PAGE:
The rest will be available as soon as possible.

Monday, 13 September 2010

Horn Book: family reading issue.

A new issue of the Horn Book has arrived in the library. It's theme is family reading and you'll find articles such as  What makes a good book for all ages, Boy books and Girl books. In addition, in Reading on the spectrum, Ashley Waring writes about the reading experiences of her two sons, one of whom is autistic, and Leonard Marcus discusses The size of things in relation to picture books - giant or miniature? Size matters.

The Horn Book is a US publication so the reviews aren't always relevant here, but the articles are usually interesting and you can keep up to date online via - they have a blog and newsletter.

Find the Horn Book going back to 1964 on the Serials Gallery at S808. If you check our catalogue, SUPrimo, you can also access it electronically (Strathclyde staff and students only).

It's Roald Dahl Day - 13/9/10

Roald Dahl Day is celebrated every year on the author's birthday - he would have been 94 today! Click on the link to download information about events and activities. There's also a challenge (to read 3 Roald Dahl books before December) in which 5000 children will win a Revolting Reader badge. You might also be interested in the official Dahl website and the Roald Dahl Museum and Story Centre. Plus, of course, we have loads of books by and about Roald Dahl - see the list here. Which is your favourite?

Thursday, 9 September 2010

Are some picture books too "creepy" in their message?

How carefully do you think about the underlying message in some of the picture books you read to young children? An article by Lisa Belkin in the New York Times Magazine yesterday caught my eye (via Achuka Blog) - Children’s books you (might) hate. It started with a discussion of The giving tree, by Shel Silverstein, about a boy and a tree who are friends, but the boy takes everything form the tree. To quote Belkin: "For the next 60 pages that little boy takes and takes and takes from the tree — selling her apples when he needs money, chopping off her branches when he needs shelter, cutting down her trunk when he needs a boat to sail far away. In the end, the boy is an old man, and he comes back to the tree and sits on her. Which, we are told, makes her happy." She asks if this is a good message, that you can keep taking without giving back. This leads on to further examples such as Marcus Pfister's Rainbow fish, about a beautiful fish who gives away all his scales, which could be read as a warning not to be unique or different. The article provoked lively discussion with lots of suggestions in the comments of books people disliked for similar reasons.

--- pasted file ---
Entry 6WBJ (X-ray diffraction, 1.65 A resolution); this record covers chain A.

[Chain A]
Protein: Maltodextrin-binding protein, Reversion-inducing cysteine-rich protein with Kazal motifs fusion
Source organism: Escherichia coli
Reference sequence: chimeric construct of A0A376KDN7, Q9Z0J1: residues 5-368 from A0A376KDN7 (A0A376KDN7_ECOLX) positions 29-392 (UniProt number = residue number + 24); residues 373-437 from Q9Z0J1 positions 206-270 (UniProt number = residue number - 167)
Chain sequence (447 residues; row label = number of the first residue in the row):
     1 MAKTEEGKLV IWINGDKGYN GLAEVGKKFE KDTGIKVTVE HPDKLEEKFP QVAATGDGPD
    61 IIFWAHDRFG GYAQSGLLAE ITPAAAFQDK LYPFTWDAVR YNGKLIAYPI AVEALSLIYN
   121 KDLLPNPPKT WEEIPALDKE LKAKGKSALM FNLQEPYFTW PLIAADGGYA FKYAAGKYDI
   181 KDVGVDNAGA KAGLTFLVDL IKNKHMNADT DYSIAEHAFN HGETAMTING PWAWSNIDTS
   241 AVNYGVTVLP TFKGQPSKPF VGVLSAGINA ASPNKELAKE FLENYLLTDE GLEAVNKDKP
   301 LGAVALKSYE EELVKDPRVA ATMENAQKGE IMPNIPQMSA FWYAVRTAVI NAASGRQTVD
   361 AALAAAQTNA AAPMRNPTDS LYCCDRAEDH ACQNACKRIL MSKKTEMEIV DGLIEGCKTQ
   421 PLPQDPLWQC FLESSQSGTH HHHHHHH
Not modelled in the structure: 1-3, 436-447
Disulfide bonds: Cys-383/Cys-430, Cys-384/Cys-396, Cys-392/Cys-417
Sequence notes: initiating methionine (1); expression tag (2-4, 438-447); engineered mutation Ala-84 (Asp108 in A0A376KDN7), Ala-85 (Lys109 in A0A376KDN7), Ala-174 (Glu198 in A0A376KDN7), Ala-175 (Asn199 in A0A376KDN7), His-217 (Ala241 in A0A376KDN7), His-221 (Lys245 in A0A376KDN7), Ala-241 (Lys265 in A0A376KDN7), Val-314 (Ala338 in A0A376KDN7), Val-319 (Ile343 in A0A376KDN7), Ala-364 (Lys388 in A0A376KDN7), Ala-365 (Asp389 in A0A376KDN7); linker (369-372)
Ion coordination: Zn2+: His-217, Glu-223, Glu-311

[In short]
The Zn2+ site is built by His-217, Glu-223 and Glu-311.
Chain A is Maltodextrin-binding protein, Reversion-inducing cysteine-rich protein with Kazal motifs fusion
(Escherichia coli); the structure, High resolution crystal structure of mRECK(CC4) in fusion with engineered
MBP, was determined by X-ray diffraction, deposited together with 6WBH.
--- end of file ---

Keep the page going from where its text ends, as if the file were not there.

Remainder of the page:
We have both the books mentioned above in the Library, multiple copies in the case of Rainbow fish which is always popular. When I checked this morning, The giving tree was out and also has an active loan history. So are Belkin and the others she quotes over-analysing? Or, if they are right but children like the books anyway, should we just let them get on with enjoying them? What do you think?

Tuesday, 7 September 2010

Children's Books about Libraries

Libraries are very much in the news just now, particularly in England where there seem to be serious moves to cut them. If children are to grow up as enthusiastic readers they should be encourgaed to appreciate the worth of a good library. What better way to start than with picture books about libraries? We have some of the titles listed in the link here and its comments, plus others such as:

Maisy goes to the library
Lucy Cousins
London : Walker 2005

Carlo and the really nice librarian
Jessica Spanyol
London : Walker 2004

The ghost library
David Melling
London : Hodder Children's 2004

When the library lights go out
Megan McDonald & Katherine Tillotson
London : Simon & Schuster 2006

If you agree with my point about libraries and want to support them, you might be interested in a new website, Voices for the Library, which has been set up as a place for everyone who loves libraries to share their stories and experiences of the value of public libraries. Please take a look.

Wednesday, 1 September 2010

Headteachers in books give lessons on authority

"Children’s literature that depicts headteachers as sadistic and evil helps youngsters learn about authority" a study has found, as reported in today's Glasgow Herald. The article continues "School-based novels encourage children to think about power and whether it is being used wisely, it is claimed. The research at Nottingham University considered the characteristics of headteachers in 19 children’s books written since 1970. Of these, nine are portrayed negatively, from the “evil and messianic” head in The Demon Headmaster by Gillian Cross to the “sadistic, child-hating” Miss Trunchbull in Roald Dahl’s Matilda. A further six are remote figures of power. Just one, Professor Dumbledore of the Harry Potter series, is seen positively, described as wise and moral." Read the full article through the link above, or borrow our copies of the books to check out the theory for yourself. Find their locations in our catalogue.